2001: A Space Odyssey is arguably one of the greatest movies ever made, even if no one has any idea what the fuck it's actually about. It has influenced directors for almost half a century, but even Kubrick could not have predicted that a throwaway line from the film that isn't even in the script would lead to one of the longest running Easter eggs in cinematic history.
The line is simply "See you next Wednesday" and it's spoken by the father of one of the astronauts on a videophone. That's it. But that one line had such a huge impact on John Landis that he wrote a screenplay called See You Next Wednesday in honor of the movie. By all accounts it was terrible (yes, even worse than Blues Brothers 2000), and he decided never to use it.
However, even in a pile of shit you can find nuggets of perfectly good corn, so in all the movies Landis made where he pinched a line, character, theme or whatever from the SYNW script, he would give a little nod to it.
Everything from a porno to a prehistoric epic. Makes you wonder what Landis' screenplay was about.
Many have jumped on the SYNW bandwagon, and the phrase can be found in all kinds of stuff, from the video game classic Deus Ex to Hellboy II.
The plot of Inception is all about sneaking an idea into somebody's mind without the person even realizing it. Turns out that while you were watching the movie, Chris Nolan was totally doing the same thing to you.
More specifically, the "idea" that Nolan secretly inserted into your mind is this:
Some context: In the movie, whenever DiCaprio and his gang are about to wake up, they hear the song Non, je ne regrette nien by Edith Piaf. But you knew that part -- they never hide the fact that they're using that particular song as part of the plot. What you might not have realized is that you're hearing it even when you think you aren't.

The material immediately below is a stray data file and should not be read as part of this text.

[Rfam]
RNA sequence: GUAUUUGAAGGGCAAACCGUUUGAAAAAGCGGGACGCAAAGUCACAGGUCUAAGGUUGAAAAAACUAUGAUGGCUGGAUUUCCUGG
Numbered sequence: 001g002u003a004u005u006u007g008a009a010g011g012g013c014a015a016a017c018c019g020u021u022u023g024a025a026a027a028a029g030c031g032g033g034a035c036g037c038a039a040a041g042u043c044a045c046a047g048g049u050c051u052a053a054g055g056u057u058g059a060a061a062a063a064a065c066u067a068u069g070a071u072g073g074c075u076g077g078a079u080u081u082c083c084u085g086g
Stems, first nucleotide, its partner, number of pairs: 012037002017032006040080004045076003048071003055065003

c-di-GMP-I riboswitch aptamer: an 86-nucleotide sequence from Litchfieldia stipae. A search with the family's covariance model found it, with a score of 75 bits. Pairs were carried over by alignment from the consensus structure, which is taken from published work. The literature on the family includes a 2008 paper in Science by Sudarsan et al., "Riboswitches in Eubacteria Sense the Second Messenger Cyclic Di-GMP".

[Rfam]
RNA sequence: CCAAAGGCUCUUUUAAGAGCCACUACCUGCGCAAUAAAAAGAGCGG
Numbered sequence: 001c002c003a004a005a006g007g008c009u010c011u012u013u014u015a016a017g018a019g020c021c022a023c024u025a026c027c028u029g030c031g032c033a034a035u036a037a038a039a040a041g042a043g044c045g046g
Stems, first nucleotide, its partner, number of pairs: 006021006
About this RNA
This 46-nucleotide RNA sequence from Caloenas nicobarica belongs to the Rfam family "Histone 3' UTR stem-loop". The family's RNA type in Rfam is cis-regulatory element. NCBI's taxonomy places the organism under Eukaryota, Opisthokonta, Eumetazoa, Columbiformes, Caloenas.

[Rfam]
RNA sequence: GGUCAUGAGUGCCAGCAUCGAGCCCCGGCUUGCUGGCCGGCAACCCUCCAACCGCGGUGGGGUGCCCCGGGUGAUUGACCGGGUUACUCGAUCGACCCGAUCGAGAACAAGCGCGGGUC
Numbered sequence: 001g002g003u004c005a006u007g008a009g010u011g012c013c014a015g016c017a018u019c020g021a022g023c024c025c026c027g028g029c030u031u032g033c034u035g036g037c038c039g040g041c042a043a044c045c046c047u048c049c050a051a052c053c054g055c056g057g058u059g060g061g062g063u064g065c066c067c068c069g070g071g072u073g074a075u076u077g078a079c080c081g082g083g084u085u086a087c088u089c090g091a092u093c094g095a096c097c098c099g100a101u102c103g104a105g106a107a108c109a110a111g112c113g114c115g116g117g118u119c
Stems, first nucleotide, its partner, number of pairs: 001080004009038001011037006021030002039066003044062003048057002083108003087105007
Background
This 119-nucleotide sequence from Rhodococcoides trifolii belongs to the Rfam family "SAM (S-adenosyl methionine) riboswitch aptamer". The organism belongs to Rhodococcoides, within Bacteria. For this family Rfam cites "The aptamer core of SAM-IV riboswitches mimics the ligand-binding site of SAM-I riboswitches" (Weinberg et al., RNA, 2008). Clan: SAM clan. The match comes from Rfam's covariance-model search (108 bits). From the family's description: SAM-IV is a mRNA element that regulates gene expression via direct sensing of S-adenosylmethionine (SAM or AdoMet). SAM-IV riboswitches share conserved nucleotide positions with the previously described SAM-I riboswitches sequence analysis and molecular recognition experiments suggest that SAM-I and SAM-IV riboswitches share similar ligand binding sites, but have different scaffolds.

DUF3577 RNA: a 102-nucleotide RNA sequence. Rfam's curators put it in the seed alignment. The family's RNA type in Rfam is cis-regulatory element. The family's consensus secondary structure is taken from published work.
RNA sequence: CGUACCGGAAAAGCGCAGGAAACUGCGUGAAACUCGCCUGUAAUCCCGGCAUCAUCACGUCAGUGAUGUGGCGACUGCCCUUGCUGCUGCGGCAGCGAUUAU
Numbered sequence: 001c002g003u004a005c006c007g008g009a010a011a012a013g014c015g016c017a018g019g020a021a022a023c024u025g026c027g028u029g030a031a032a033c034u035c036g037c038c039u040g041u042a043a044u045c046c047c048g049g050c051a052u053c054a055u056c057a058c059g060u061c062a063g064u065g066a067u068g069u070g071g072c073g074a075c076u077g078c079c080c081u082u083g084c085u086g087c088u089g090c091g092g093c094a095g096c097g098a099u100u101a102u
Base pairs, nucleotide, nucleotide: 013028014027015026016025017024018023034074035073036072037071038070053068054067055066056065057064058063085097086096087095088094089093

Remember that ultra-dramatic instrumental theme you hear over and over for the last 45 minutes of the movie? It sounds like a typical summer movie soundtrack meant to let you know that shit's getting real ... but it's actually that same Edith Piaf song, slowed down almost beyond recognition.
The really cool part is that it makes perfect sense. The Edith Piaf song is a way for the characters to know they're about to wake up -- but since time passes more slowly inside dreams, what seems like two minutes and 23 seconds in reality can last a lot longer for them. While the song is playing at normal speed in the waking world, the characters should hear it all slowed down.
Hans Zimmer, the film's composer, said that in order to achieve this, they actually went to France and extracted two notes from the original master of the song. Apparently those two notes went a long way, because he also said that "all the music in the score is subdivisions and multiplications of the tempo of the Edith Piaf track." So basically, old song + math = Oscar nomination.
Find out more about Marconi in his Twitter account. Maxwell Yezpitelok lives in Chile and makes comics. Ashe recently wrote a short story for a charity book that you can buy here. For more of his stuff, check out Weird Shit Blog and Bad Metaphors.
And see what Easter eggs we hid in our book.
For more things that'll make your favorite movies ever better, check out 6 Insane Fan Theories That Actually Make Great Movies Better and The 6 Most Psychotic Rip-Offs of Famous Animated Films.